BRATTLEBORO—Do you know your watershed address?
A watershed address is a way for people to locate themselves within the interconnecting waterways that ultimately connect us all.
For example, someone who lives in Green River can say they have a watershed address is off the Roaring Brook watershed, within the Green River watershed, within the Deerfield River watershed, within the Connecticut River watershed, which drains into the Atlantic Ocean.
Emily Davis, water quality planner with the Windham Regional Commission, likes to tell people their watershed addresses.
Davis sees people’s connection to the waters in their community is a crucial component to helping to restore the state’s waterways.
Why should it matter if people feel connected to the water flowing through their neighborhood? Because when it comes to water, everyone lives upstream and everyone lives downstream from somewhere.
But conversations about water quality issues or pollutants effecting water in southern Vermont have been mostly muted by the overwhelming attention paid to Lake Champlain. In part, the issues facing waterways like the Deerfield River, Crosby Brook, or the Connecticut River are different. While Lake Champlain struggles with phosphorous, nitrogen is a bigger concern locally. Tracking e-coli levels - specifically after a heavy rain - is also a concern.
Reducing pollutants in Vermont’s waters is a ongoing issue. For example, in 2015, the U.S. Environmental Protection Agency (EPA) told the state it needed to clean up Lake Champlain. This order came after a lawsuit from the Conservation Law Foundation. That same year, the state also passed Act 64, the Clean Water Act. The state has also developed total maximum daily loads (TMDLs) to address several water quality issues including phosphorus in Lake Champlain to a statewide TMDL for bacteria.
The state has now entered a budgeting phase for water quality projects. While the need to clean up Lake Champlain is undeniable, the question remains on whether enough funding will make it to projects on the eastern side of the state.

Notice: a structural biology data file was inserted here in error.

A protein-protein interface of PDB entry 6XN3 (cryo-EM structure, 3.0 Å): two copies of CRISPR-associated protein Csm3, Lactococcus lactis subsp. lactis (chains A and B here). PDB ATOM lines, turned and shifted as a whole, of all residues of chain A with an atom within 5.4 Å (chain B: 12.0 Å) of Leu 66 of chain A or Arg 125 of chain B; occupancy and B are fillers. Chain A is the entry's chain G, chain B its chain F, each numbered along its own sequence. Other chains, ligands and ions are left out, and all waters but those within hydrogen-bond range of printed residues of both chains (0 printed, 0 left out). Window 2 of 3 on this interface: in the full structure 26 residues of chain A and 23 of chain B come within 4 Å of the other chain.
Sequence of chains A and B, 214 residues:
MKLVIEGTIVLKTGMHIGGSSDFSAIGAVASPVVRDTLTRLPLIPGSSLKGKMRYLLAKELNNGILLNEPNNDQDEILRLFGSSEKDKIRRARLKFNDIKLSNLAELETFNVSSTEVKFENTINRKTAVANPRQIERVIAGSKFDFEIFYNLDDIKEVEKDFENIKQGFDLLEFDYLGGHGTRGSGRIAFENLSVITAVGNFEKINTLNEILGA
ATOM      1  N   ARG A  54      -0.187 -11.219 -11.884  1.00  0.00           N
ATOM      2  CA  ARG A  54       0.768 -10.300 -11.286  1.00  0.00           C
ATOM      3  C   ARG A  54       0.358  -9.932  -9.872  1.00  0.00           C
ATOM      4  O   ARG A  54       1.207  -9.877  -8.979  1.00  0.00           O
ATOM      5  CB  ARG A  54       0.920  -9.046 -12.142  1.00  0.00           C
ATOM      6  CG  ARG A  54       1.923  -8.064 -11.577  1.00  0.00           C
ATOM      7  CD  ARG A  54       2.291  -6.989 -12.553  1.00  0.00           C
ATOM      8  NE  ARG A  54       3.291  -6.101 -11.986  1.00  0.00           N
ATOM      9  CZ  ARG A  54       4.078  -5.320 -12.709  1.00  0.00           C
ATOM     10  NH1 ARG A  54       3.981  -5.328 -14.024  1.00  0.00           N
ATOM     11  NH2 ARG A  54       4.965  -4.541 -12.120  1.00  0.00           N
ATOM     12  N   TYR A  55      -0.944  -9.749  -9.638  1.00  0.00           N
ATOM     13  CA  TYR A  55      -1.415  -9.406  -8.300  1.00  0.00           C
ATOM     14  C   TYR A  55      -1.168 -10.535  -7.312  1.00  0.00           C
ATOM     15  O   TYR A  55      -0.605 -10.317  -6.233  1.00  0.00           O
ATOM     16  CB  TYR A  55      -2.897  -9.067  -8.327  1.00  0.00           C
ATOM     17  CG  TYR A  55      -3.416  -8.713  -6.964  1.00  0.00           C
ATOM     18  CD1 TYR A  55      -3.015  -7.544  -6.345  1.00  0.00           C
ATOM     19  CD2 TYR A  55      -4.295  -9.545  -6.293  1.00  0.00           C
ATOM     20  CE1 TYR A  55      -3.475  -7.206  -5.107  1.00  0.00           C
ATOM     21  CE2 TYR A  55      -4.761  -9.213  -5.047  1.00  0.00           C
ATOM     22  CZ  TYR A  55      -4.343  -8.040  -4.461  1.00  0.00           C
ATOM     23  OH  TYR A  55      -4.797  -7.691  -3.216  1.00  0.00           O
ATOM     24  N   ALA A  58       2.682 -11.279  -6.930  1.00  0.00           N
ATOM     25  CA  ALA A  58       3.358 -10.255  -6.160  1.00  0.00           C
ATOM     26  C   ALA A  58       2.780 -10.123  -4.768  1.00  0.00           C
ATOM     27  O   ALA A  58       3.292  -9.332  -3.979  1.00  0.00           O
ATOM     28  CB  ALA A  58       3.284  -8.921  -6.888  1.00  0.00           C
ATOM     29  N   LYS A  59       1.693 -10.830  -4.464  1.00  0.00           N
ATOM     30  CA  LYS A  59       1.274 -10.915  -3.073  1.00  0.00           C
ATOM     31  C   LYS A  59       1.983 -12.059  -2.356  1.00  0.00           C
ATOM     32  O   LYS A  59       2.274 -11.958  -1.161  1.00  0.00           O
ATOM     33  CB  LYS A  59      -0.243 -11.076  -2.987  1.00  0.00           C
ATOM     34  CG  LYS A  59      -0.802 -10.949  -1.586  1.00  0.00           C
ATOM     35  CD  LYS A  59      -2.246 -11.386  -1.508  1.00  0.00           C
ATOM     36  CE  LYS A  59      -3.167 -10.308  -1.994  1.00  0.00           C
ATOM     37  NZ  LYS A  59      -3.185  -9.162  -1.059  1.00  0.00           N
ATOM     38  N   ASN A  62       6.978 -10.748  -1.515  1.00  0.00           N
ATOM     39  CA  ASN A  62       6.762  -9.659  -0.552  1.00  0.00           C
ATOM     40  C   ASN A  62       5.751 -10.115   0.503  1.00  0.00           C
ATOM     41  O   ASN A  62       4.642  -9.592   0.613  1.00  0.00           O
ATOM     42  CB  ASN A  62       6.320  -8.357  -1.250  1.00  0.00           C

In the last legislative session, the state passed Act 76. This law establishes a long-term funding source for water clean up. It also outlines how, where, and to which water quality projects those funds will support.
The Agency of Natural Resources’ (ANR) Clean Water Board is asking Vermonters to weigh in on how it allocates approximately $33 million in water quality funding for the 2021 fiscal year. The agency is holding a public hearing on August 22 to discuss the budget. Public comment will be accepted until Sept. 6. For more information visit the agency’s clean water funding page: https://dec.vermont.gov/watershed/cwi/cwf/
Conversations around Vermont’s water quality issues have focused on toxic Cyanobacteria, also known as blue-green algae, and phosphorous levels in Lake Champlain. Yet other waterways need attention. According to the Department of Environmental Conservation, pollution - mostly from storm run off - limits people’s use of approximately 15 percent of Vermont’s lakes, and 20 percent of streams. One sign that a waterway is in need of help, if regulators decide pollutants have reached such a level that they prescribe a total maximum daily load or TMDL. Lake Champlain has a TMDL for phosphorous. There is also a statewide TMDL for bacteria, such as e-coli, and mercury.
Kathy Urffer, river steward with the Connecticut River Conservancy, said “Nitrogen, phosphorus, manure, sediment, oil and grease…these are polluting all of our waters all over the state, the reason why we don’t hear about nitrogen is because of this focus on the lake (Champlain).”
Urffer has spent considerable time in Montpelier ensuring funding for water quality gets beyond the Lake Champlain Valley. Urffer has also worked with lawmakers while they crafted Act 76.
“Because of this focus on the TMDL in Lake Champlain, and partly because of the state’s bias towards its more populated area, frankly, many of the people in the state and many of the people where we live, you know the entire eastern half of the state, have this misconception that both the Vermont Clean Water Act and the money that we have been trying to raise for years to meet our clean water needs, have been focused on the lake. And that has not been the case.”
“In fact we’ve been working very hard to make sure when this bill (Act 76) was passed this year that the language was structured in a way to make sure that money was provided for all areas of the state to address water quality issues as needed in the region,” she said.
Staying on Montpelier’s mind
Urffer said that a lot of her job includes partnering with other water quality advocates on the eastern side of the state to ensure the Connecticut River, its tributaries, and the basins that feed it stay on the forefront to Montpelier’s mind.
“Hello! We’re still over here, we still need your support,” Urffer jokes.
She’s been a river steward 2 years. Her fellow steward Ron Rhodes, has held the job for 8 years. Her predecessor, David Deen held the post for 17 years.
“There’s an interesting dynamic that occurs in both Vermont and New Hampshire in that the Connecticut River is like the back door for both states,” she said.